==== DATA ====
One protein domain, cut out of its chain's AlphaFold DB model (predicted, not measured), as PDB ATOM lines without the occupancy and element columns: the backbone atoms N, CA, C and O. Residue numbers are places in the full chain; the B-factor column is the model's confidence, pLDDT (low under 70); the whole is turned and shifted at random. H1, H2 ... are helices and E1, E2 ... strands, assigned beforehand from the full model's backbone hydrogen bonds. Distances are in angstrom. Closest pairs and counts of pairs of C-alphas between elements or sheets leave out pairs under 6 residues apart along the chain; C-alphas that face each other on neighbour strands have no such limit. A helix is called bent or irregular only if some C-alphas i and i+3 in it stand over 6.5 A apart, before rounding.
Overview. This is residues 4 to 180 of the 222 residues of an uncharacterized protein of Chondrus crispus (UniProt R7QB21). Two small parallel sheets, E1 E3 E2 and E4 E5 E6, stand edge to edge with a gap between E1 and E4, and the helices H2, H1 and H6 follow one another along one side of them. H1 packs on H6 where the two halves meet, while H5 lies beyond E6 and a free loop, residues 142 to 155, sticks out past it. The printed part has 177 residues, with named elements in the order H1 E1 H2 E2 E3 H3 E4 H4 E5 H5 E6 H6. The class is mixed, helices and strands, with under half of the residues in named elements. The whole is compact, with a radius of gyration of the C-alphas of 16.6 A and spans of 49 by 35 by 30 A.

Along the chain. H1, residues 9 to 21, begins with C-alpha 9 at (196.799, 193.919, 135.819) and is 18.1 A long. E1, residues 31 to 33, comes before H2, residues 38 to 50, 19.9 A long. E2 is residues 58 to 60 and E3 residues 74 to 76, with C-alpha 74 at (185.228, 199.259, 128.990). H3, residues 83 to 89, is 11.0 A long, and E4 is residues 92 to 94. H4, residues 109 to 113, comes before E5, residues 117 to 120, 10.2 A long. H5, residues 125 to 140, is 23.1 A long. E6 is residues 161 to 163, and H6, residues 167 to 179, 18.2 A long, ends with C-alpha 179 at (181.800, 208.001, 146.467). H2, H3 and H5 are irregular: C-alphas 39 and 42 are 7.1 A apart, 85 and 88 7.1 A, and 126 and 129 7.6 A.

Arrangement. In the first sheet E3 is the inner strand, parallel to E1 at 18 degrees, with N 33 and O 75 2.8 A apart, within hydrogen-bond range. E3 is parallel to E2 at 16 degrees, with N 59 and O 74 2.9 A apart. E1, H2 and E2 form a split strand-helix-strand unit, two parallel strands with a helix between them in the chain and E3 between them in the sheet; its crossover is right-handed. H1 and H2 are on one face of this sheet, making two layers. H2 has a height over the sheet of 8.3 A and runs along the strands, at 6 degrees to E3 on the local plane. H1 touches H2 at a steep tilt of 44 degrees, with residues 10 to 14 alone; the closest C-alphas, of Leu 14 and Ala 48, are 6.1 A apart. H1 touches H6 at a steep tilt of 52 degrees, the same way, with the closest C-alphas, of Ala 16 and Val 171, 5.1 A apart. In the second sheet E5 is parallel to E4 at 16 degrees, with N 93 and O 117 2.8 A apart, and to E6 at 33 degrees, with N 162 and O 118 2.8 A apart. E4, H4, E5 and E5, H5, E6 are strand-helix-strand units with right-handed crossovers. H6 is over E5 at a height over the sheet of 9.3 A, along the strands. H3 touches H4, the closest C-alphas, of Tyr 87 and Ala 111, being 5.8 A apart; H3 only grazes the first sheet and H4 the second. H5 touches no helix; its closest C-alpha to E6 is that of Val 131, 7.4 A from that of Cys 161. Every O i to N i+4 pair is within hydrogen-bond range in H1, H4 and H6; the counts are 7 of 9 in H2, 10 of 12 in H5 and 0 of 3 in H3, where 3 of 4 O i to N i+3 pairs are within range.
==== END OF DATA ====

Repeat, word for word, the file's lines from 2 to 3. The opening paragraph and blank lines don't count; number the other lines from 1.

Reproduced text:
Along the chain. H1, residues 9 to 21, begins with C-alpha 9 at (196.799, 193.919, 135.819) and is 18.1 A long. E1, residues 31 to 33, comes before H2, residues 38 to 50, 19.9 A long. E2 is residues 58 to 60 and E3 residues 74 to 76, with C-alpha 74 at (185.228, 199.259, 128.990). H3, residues 83 to 89, is 11.0 A long, and E4 is residues 92 to 94. H4, residues 109 to 113, comes before E5, residues 117 to 120, 10.2 A long. H5, residues 125 to 140, is 23.1 A long. E6 is residues 161 to 163, and H6, residues 167 to 179, 18.2 A long, ends with C-alpha 179 at (181.800, 208.001, 146.467). H2, H3 and H5 are irregular: C-alphas 39 and 42 are 7.1 A apart, 85 and 88 7.1 A, and 126 and 129 7.6 A.

Arrangement. In the first sheet E3 is the inner strand, parallel to E1 at 18 degrees, with N 33 and O 75 2.8 A apart, within hydrogen-bond range. E3 is parallel to E2 at 16 degrees, with N 59 and O 74 2.9 A apart. E1, H2 and E2 form a split strand-helix-strand unit, two parallel strands with a helix between them in the chain and E3 between them in the sheet; its crossover is right-handed. H1 and H2 are on one face of this sheet, making two layers. H2 has a height over the sheet of 8.3 A and runs along the strands, at 6 degrees to E3 on the local plane. H1 touches H2 at a steep tilt of 44 degrees, with residues 10 to 14 alone; the closest C-alphas, of Leu 14 and Ala 48, are 6.1 A apart. H1 touches H6 at a steep tilt of 52 degrees, the same way, with the closest C-alphas, of Ala 16 and Val 171, 5.1 A apart. In the second sheet E5 is parallel to E4 at 16 degrees, with N 93 and O 117 2.8 A apart, and to E6 at 33 degrees, with N 162 and O 118 2.8 A apart. E4, H4, E5 and E5, H5, E6 are strand-helix-strand units with right-handed crossovers. H6 is over E5 at a height over the sheet of 9.3 A, along the strands. H3 touches H4, the closest C-alphas, of Tyr 87 and Ala 111, being 5.8 A apart; H3 only grazes the first sheet and H4 the second. H5 touches no helix; its closest C-alpha to E6 is that of Val 131, 7.4 A from that of Cys 161. Every O i to N i+4 pair is within hydrogen-bond range in H1, H4 and H6; the counts are 7 of 9 in H2, 10 of 12 in H5 and 0 of 3 in H3, where 3 of 4 O i to N i+3 pairs are within range.